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Abstract

Use of the Guard and Reserve has steadily increased since the first Gulf War in the early 1990s, and this trend is likely to continue as the Global War on Terror persists. Previous research on how deployments affect military families has focused almost exclusively on the Active Component; however, demographic differences between active component and reserve component families suggest that the latter may face different issues during deployment and consequently require different types of support. Castaneda et al. interviewed military family experts and guard and reserve service members and spouses about topics including family readiness for deployment, the problems and positives associated with deployment, family coping, resources used by these families for deployment support, and service member military career intentions. The authors analyzed data from over 600 interviews to provide a better understanding of the major issues faced by guard and reserve families, how they vary among families who differ demographically, and how they may relate to military career intentions. Castaneda et al. conclude with suggestions on how the Department of Defense can better support guard and reserve families, noting that such efforts can both promote general family well-being and increase service member readiness and retention.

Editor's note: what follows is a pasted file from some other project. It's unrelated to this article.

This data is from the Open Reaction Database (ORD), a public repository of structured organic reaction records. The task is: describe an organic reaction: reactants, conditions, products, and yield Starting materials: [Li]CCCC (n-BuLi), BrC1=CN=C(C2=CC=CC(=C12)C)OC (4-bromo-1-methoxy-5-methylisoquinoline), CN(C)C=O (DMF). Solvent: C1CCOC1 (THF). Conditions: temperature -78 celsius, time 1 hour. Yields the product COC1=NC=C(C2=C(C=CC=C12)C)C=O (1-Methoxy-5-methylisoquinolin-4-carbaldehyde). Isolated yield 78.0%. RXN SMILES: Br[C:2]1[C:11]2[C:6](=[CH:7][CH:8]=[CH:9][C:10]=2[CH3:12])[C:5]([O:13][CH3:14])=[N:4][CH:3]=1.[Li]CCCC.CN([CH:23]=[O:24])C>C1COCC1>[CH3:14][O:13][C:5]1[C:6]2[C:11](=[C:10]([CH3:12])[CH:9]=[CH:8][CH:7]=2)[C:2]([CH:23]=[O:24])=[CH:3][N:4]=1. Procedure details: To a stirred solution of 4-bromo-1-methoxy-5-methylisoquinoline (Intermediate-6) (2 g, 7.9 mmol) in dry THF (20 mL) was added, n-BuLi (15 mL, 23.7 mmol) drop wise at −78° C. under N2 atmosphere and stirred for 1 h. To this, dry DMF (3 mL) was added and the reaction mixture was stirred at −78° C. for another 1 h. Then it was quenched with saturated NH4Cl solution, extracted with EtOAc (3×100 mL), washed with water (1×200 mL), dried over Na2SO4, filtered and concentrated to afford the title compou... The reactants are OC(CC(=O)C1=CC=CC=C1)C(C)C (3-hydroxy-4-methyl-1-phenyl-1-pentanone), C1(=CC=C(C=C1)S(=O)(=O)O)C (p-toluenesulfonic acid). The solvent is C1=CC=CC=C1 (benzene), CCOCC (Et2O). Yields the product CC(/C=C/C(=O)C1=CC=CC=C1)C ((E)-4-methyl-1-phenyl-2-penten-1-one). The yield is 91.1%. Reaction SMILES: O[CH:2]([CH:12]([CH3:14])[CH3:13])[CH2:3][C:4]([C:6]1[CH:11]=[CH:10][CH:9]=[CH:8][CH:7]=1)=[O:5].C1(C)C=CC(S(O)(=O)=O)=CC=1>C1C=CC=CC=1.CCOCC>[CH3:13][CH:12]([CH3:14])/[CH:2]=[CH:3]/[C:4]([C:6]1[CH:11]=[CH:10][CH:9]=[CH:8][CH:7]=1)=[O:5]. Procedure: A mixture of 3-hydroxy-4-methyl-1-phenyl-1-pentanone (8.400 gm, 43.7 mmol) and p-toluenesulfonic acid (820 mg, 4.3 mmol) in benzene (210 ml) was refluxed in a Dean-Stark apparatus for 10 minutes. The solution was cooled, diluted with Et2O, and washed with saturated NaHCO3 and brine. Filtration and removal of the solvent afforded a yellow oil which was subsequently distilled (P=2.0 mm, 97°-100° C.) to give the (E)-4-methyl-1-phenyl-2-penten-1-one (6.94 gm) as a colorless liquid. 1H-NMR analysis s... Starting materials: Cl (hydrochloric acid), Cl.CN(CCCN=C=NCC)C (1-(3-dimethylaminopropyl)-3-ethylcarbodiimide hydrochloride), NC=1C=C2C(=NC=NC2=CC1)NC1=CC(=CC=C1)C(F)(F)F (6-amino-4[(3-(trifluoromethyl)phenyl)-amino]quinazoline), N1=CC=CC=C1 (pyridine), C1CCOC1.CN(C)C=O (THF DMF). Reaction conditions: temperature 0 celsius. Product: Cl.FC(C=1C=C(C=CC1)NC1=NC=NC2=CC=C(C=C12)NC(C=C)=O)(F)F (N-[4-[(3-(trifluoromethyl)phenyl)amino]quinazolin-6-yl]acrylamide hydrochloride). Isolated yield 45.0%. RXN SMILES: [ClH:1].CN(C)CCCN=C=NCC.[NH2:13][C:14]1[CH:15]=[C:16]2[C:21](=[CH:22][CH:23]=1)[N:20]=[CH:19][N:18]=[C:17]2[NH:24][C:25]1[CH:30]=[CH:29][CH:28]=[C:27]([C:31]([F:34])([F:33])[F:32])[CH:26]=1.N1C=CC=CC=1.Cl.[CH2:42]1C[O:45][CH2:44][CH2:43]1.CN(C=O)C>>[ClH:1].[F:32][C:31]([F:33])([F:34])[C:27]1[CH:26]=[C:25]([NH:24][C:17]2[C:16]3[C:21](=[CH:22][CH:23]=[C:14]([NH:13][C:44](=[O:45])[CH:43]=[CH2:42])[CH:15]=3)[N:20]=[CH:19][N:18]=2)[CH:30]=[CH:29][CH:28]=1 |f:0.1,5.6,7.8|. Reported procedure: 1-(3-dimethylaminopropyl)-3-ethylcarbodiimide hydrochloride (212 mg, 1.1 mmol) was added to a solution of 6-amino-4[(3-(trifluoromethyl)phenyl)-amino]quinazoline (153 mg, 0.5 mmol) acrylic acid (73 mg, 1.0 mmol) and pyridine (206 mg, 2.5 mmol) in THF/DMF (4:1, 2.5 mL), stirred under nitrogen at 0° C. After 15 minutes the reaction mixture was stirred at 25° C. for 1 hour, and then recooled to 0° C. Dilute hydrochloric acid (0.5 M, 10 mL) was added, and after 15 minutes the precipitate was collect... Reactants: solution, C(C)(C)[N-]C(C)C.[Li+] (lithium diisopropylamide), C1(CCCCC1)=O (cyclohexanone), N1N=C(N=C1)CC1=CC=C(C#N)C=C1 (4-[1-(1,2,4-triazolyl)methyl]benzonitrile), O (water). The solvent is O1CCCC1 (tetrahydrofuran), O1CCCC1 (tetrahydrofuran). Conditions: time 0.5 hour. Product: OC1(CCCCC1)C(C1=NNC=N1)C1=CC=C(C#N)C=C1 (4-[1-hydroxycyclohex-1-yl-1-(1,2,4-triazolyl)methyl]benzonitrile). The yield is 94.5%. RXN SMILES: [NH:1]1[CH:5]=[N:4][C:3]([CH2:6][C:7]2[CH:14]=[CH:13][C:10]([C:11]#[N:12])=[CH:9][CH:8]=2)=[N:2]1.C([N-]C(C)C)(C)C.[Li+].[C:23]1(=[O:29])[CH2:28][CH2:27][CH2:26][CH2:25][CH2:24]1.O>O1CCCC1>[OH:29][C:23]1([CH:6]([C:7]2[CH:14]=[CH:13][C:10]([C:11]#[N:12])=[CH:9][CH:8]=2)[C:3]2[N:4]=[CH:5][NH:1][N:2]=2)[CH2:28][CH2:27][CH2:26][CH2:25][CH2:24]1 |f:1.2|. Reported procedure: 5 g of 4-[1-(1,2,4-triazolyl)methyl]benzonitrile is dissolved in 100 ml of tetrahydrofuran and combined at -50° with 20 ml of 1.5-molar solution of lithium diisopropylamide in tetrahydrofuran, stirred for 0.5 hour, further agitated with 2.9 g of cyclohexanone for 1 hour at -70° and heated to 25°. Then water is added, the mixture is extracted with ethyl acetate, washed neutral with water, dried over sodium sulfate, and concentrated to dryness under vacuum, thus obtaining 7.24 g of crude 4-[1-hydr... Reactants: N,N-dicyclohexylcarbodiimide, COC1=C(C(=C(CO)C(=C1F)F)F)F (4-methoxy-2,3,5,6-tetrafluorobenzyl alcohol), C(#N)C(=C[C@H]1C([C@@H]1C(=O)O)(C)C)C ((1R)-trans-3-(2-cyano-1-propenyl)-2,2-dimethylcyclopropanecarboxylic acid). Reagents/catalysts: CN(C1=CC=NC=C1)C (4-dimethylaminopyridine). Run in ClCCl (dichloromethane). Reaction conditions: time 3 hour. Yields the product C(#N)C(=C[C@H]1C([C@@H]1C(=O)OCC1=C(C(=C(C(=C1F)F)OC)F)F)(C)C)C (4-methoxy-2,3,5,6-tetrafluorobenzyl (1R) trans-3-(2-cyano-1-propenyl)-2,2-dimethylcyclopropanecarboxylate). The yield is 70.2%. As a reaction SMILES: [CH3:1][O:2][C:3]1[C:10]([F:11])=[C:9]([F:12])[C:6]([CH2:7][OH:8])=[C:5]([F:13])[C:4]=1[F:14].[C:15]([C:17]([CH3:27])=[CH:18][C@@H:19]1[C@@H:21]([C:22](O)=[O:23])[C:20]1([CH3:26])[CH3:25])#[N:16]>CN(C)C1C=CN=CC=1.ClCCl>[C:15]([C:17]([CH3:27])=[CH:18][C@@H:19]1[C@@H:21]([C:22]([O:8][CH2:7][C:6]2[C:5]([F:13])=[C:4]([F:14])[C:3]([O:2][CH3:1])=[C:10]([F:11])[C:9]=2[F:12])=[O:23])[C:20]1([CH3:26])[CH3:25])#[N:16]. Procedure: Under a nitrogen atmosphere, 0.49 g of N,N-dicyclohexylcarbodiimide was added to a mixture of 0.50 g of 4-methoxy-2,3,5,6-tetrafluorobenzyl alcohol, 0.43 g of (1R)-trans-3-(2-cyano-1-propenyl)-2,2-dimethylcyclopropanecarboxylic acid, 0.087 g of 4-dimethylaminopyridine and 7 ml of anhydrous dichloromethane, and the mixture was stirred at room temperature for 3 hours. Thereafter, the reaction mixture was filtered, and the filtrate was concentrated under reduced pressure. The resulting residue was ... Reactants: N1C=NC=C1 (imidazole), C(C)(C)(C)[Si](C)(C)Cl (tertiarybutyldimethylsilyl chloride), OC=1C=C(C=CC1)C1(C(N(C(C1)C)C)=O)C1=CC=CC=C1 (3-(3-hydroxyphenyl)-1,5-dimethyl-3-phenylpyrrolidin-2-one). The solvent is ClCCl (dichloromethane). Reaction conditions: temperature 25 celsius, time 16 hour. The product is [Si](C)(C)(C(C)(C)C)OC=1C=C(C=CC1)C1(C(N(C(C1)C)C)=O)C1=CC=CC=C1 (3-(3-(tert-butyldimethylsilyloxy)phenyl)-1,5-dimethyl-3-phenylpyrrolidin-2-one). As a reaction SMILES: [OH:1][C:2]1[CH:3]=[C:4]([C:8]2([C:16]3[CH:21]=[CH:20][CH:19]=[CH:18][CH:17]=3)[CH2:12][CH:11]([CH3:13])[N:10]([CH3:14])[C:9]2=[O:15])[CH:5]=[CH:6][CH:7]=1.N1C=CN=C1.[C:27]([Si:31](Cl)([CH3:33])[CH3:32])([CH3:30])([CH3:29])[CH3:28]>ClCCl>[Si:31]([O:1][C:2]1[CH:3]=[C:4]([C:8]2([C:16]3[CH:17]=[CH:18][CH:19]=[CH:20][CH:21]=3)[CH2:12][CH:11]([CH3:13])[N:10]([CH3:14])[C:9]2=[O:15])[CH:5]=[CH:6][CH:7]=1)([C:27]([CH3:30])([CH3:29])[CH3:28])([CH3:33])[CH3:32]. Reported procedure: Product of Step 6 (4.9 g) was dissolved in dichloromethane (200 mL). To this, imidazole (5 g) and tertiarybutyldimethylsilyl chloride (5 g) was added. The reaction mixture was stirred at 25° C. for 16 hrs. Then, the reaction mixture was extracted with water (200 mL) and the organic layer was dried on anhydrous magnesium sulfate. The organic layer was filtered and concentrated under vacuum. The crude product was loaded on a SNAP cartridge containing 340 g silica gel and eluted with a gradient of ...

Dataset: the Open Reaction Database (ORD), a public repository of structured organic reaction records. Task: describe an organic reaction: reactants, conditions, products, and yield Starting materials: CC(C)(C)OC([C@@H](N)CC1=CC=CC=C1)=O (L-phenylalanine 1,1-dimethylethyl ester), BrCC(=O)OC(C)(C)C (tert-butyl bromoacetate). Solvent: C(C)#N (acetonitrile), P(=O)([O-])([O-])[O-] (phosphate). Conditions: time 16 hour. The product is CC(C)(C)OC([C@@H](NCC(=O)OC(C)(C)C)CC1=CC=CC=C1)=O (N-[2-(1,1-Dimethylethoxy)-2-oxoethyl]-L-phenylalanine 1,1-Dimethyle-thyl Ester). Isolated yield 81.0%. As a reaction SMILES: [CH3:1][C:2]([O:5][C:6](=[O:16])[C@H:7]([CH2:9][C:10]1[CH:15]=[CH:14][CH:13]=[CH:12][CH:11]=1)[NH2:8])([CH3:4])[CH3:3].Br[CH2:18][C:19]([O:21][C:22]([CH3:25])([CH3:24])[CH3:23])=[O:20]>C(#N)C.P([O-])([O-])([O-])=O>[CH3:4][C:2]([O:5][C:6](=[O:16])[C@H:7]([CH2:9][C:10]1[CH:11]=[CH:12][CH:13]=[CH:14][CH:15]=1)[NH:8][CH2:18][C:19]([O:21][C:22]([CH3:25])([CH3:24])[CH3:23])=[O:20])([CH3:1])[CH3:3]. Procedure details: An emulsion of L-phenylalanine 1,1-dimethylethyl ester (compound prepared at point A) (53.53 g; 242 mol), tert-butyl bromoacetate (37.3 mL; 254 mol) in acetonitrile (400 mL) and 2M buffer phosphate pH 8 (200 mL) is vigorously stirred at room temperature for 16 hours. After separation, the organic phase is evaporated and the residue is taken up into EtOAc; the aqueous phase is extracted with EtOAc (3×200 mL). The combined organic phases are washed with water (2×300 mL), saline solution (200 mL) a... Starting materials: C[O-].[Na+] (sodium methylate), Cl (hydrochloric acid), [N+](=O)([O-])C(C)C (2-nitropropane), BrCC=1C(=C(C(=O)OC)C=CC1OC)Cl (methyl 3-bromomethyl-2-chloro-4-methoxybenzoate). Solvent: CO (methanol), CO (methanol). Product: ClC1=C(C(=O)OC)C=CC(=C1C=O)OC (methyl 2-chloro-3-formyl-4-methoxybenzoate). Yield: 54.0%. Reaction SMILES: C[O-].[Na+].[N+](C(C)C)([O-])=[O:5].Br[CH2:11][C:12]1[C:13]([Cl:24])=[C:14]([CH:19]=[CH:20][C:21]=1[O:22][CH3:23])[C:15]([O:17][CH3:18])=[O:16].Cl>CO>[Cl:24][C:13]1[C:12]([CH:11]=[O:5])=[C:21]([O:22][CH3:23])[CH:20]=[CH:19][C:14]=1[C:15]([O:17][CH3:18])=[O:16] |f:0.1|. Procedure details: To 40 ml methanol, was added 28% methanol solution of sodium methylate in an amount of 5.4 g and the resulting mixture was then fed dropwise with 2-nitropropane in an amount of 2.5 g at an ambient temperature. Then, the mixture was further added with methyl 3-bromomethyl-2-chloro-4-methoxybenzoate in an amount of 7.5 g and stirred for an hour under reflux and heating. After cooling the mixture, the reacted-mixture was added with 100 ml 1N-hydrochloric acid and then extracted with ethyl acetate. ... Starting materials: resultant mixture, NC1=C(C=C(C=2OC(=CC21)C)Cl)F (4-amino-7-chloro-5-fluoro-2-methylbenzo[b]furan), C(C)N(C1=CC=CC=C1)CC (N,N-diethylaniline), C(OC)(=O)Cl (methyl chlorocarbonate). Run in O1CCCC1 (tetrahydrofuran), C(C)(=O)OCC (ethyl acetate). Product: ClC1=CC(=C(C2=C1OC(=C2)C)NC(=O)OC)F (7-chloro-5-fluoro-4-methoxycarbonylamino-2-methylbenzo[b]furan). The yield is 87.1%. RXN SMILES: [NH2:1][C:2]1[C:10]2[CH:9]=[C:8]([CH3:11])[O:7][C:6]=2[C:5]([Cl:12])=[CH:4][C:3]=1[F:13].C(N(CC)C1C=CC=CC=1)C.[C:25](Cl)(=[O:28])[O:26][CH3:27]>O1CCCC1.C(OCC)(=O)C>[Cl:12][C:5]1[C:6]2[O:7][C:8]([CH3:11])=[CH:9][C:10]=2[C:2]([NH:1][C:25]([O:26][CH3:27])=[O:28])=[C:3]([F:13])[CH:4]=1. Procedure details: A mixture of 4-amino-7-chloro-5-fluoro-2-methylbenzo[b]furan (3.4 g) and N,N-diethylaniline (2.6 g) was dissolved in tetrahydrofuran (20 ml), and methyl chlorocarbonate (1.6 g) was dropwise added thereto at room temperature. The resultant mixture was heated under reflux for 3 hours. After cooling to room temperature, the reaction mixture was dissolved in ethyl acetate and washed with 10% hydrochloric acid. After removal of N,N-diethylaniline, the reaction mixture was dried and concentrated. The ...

Table of Contents

  • Chapter One

    Introduction

  • Chapter Two

    What Are the Characteristics of Guard and Reserve Families?

  • Chapter Three

    How Ready Are Guard and Reserve Families?

  • Chapter Four

    What Problems Do Guard and Reserve Families Report?

  • Chapter Five

    What Positives Do Guard and Reserve Families Report?

  • Chapter Six

    How Well Do Guard and Reserve Families Cope?

  • Chapter Seven

    What Resources Do Guard and Reserve Families Use During Deployment?

  • Chapter Eight

    How Do Guard and Reserve Families' Retention Plans Differ?

  • Chapter Nine

    What Are Guard and Reserve Families' Suggestions for Better Support?

  • Chapter Ten

    Conclusion and Recommendations

  • Appendix A

    Expert Interviews

  • Appendix B

    Service Member and Spouse Interviews

The research described in this report was prepared for the Office of the Secretary of Defense (OSD). The research was conducted in the RAND National Defense Research Institute, a federally funded research and development center sponsored by the OSD, the Joint Staff, the Unified Combatant Commands, the Department of the Navy, the Marine Corps, the defense agencies, and the defense Intelligence Community.

This report is part of the RAND Corporation monograph series. RAND monographs present major research findings that address the challenges facing the public and private sectors. All RAND monographs undergo rigorous peer review to ensure high standards for research quality and objectivity.

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